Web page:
Van Dyk wind tunnel technology helps keep paper on the belt for recyclers
DeftAir provides higher quality recovered paper at higher throughput
Van Dyk has introduced a new wind tunnel, called DeftAir, to aid in preparing material for optical sorting, and which allows for the processing of light material such as paper at a higher throughput.
Intelligent sorting devices including optical sorters and robots on the QC line are an integral part of today's MRF systems. According to Van Dyk Recycling Solutions, this technology is more capable than any other of making intelligent decisions based on the visual or material characteristics of an item. However, in order for these machines to perform their best, however, the material on their infeed line must first be properly prepared in order for it to be most efficiently recognized and sorted. Intelligent sorting technology performs best when it is fed a single layer of similarly sized material.
According to Van Dyk, typically, light sheet paper and film start to fly up and drift when a conveyor speed approaches 550-600 feet per minute. DeftAir is installed on an optical's acceleration belt and blows a steady stream of air onto the belt to stop fibre and other lightweight materials from floating as it accelerates. Air flow is applied at the same speed as the conveyor to maintain the relative speed of the material.
Using DeftAir, a belt can reach speeds of 800-1,000 feet-per-minute without causing light materials to float. The optical sorter receives more throughput, and because material is in a single, steady layer, it is fully recognizable. DeftAir allows recovery rates to rise while accuracy is maintained or even improved, and operators can dramatically increase paper quality while achieving high production rates.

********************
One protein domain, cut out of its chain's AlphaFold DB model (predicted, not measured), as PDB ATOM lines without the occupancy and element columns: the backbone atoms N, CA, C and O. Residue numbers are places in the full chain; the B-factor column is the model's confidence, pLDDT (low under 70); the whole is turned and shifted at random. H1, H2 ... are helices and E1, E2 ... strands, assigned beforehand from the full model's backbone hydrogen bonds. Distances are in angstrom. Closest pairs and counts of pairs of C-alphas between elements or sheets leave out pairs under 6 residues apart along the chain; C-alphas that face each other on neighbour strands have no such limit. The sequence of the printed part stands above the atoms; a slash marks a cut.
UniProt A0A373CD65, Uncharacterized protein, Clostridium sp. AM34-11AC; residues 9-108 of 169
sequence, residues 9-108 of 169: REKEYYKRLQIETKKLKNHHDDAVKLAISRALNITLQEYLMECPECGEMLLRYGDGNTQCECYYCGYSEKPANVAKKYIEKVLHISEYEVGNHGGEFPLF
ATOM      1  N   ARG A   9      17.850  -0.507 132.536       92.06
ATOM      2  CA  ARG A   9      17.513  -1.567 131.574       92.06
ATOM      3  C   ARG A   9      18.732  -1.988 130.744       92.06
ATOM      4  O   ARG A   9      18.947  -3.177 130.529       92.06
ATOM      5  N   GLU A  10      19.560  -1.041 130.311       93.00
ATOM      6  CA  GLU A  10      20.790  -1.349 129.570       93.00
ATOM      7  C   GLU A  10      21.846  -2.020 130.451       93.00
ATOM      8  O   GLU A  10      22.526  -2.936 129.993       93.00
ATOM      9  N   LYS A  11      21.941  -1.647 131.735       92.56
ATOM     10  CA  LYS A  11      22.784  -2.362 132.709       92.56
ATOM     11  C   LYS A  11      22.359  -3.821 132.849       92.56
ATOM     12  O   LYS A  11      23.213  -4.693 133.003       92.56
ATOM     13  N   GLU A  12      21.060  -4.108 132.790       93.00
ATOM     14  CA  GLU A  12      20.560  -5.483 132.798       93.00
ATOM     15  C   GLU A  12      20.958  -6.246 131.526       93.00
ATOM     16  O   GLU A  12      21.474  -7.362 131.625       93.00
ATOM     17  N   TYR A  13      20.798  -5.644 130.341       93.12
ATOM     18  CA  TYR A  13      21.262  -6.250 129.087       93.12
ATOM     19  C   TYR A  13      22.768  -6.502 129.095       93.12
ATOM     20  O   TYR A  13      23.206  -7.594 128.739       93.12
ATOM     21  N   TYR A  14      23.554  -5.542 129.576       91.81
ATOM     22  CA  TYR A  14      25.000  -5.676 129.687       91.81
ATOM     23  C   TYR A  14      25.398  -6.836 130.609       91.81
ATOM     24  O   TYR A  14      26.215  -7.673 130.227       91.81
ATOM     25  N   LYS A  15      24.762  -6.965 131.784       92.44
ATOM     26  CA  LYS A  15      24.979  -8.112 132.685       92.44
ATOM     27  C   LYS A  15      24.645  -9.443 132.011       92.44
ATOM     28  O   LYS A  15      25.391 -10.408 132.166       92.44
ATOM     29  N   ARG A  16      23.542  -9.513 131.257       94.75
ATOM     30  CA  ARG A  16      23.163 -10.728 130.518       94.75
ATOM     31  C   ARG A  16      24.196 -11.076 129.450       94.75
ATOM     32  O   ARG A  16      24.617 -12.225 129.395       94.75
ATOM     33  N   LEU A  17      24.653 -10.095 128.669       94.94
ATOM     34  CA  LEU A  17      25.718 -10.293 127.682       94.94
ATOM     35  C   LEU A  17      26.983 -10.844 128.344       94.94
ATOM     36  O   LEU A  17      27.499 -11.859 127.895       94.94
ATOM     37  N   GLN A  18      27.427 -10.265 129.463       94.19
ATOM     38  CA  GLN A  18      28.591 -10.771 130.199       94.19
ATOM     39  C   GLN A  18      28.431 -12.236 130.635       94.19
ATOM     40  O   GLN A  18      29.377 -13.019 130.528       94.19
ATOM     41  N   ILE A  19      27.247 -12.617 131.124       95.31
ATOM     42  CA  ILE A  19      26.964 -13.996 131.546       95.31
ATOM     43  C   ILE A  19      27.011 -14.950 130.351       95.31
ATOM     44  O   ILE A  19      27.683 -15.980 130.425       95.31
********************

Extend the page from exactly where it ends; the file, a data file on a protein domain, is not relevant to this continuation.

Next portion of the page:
DeftAir can be installed in conjunction with optical sorting upgrades or retrofitted in front of existing optical units. According to Van Dyk, several DeftAir units have been installed in North America so far, with more on the way.
Traditionally, waste management companies have operated using a simple "management of waste" approach to operating a MRF. Throughput targets and continuous operation (minimal downtime) were the main driving forces. The industry has changed however, and the focus moving forward is now on optimizing system performance and reliability, in conjunction with increasing recycling rates and a drive for a "greener" and more sustainable tomorrow.
When considering the addition of, or upgrade to, an "intelligent" MRF, for municipalities or private operators, the main factors should always be the client's (operator) current requirements, and evolving market needs, which include throughput, reliability, output quality, and adaptability. Equally important is a full understanding of what is really expected from any proposed system. Having an engaged and focused mindset for the project with the client from the beginning, will impact and drive the entire design process. This then impacts the overall project result, through to the productive, efficient, ongoing operation of the facility itself.